After hearing from PETA about the cruelty involved in using ostrich feathers for fashion, Australian label Bardot has pledged not to use them in future collections.
In September, the brand started selling a “100% ostrich feather” dress, bustier top, and bustier bodysuit. The garments were supposed to “[b]low them away this season”, but instead, social media blew up as concerned customers voiced their disappointment at the company’s use of cruelly obtained feathers. PETA also contacted its CEO to echo these concerns.
Admitting its mistake, Bardot told PETA that it had been unaware of the suffering that birds endure when they’re farmed for their feathers, confirming that “after becoming aware of these sourcing issues and post the feedback from our consumers we have cancelled, at substantial cost, all work in progress and future orders“.
Because ostriches don’t moult and therefore don’t drop feathers for collection, their plumes are obtained in one of two ways: by “live plucking” or by post-mortem plucking after they’re slaughtered for their flesh or skin. Both methods cause them to suffer immensely.
In 2015, PETA US eyewitnesses entered the largest ostrich abattoirs in the world, where they documented that workers forced ostriches into stun boxes and then slit their throats. Not only were ostriches watching as their flockmates were slaughtered in this manner, workers were also caught on camera joking as they struck terrified birds in the face. Transportation to the abattoir alone puts these animals at risk: their long necks, thin legs, and delicate eyes are easily injured during handling.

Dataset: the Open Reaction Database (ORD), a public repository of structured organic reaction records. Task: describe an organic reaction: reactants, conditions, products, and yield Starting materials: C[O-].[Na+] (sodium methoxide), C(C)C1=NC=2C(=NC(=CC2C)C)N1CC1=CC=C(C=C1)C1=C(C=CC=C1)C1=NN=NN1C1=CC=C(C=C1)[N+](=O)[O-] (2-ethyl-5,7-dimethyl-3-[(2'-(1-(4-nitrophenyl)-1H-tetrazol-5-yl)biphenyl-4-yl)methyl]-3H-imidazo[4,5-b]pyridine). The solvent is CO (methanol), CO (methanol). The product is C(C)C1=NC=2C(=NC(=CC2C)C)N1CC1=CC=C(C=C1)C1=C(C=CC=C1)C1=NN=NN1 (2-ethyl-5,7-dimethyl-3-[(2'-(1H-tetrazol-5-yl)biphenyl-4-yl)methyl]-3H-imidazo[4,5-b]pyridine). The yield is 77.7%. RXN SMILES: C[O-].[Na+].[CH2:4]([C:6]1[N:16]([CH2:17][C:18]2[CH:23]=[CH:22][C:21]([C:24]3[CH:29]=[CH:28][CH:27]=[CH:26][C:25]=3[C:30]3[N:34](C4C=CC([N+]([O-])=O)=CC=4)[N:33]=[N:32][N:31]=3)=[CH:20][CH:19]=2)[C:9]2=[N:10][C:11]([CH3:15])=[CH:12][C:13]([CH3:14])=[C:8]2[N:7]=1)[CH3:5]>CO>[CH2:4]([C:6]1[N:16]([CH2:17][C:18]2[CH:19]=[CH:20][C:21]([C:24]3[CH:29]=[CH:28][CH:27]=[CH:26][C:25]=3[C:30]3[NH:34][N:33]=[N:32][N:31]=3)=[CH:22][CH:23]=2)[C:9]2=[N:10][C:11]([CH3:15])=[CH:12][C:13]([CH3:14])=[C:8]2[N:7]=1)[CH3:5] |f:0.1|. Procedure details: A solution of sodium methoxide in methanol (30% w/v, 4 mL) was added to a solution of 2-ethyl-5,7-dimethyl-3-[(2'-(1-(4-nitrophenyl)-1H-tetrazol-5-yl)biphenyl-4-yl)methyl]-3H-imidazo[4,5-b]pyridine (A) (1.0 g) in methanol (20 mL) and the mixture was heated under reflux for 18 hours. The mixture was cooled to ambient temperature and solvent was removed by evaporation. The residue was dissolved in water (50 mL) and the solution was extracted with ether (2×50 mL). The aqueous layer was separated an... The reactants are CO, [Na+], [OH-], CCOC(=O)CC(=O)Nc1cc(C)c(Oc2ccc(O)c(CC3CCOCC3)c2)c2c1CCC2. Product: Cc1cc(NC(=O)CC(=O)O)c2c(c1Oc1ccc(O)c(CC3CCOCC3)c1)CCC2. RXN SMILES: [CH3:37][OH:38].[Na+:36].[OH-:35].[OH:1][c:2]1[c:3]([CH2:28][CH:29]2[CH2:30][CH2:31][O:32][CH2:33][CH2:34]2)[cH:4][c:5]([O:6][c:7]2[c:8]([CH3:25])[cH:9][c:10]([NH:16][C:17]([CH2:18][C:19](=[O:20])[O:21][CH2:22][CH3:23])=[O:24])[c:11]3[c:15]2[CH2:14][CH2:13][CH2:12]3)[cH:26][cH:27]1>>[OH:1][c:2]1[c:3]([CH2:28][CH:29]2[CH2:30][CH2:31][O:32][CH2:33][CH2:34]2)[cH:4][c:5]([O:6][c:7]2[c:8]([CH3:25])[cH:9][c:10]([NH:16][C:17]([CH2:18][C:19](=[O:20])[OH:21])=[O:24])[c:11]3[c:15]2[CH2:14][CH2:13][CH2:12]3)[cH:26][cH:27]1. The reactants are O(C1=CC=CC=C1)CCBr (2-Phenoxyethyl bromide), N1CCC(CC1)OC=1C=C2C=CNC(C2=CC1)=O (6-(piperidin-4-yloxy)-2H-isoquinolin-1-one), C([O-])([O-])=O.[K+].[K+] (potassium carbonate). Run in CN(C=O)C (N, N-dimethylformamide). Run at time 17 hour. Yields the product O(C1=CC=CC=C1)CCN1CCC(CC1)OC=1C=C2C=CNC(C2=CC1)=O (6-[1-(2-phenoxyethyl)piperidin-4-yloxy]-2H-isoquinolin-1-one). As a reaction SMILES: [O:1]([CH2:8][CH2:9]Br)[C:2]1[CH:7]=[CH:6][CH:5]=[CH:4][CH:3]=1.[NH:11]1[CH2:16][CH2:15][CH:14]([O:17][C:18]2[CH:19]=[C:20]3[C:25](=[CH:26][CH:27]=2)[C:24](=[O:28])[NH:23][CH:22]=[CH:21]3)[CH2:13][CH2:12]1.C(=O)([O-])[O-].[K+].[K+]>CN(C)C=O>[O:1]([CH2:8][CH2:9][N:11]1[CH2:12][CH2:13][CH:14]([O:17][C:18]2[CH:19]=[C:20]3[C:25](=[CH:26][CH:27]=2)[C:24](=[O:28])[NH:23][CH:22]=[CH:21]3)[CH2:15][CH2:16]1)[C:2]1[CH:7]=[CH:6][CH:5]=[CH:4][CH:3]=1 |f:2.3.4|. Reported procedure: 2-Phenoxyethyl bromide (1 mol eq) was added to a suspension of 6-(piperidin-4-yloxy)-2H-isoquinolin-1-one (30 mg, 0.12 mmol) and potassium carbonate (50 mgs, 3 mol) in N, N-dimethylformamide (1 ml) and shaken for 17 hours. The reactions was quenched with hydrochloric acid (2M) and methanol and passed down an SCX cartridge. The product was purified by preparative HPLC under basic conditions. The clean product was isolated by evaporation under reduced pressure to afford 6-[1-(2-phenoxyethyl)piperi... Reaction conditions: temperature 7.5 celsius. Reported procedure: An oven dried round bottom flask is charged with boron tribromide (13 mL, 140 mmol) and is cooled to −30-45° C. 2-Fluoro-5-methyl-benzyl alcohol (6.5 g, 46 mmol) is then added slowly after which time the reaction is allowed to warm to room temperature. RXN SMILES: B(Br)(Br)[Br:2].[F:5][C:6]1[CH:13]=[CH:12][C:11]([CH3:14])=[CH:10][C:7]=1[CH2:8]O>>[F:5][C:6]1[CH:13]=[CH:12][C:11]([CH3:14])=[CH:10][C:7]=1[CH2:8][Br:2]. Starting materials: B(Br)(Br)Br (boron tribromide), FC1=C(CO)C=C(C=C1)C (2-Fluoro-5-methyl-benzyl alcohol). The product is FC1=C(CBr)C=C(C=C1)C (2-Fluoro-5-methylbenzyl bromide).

The horror of live plucking is also well documented. Ostriches are blindfolded and held down – which causes them to panic – before their feathers are pulled out of the follicle by hand or with pliers. Some birds are returned to cages, bleeding from their fresh wounds. Others are shot with a captive-bolt gun or electrically shocked and hung upside down, then their throats are slit and the blood slowly drains from their featherless bodies.
Thankfully, Bardot has now seen the truth: that wearing feathers is about as fashionable as a pile of dead birds.
More and more consumers are turning their backs on fashion items that spell suffering for animals. People have made it known that feathers are only beautiful on the birds they belong to, and we’re thrilled that Bardot has made the compassionate decision not to include feathers in its future collections.
Are you interested in creating an animal-friendly look? Check out our list of brands using the “PETA-Approved Vegan” logo: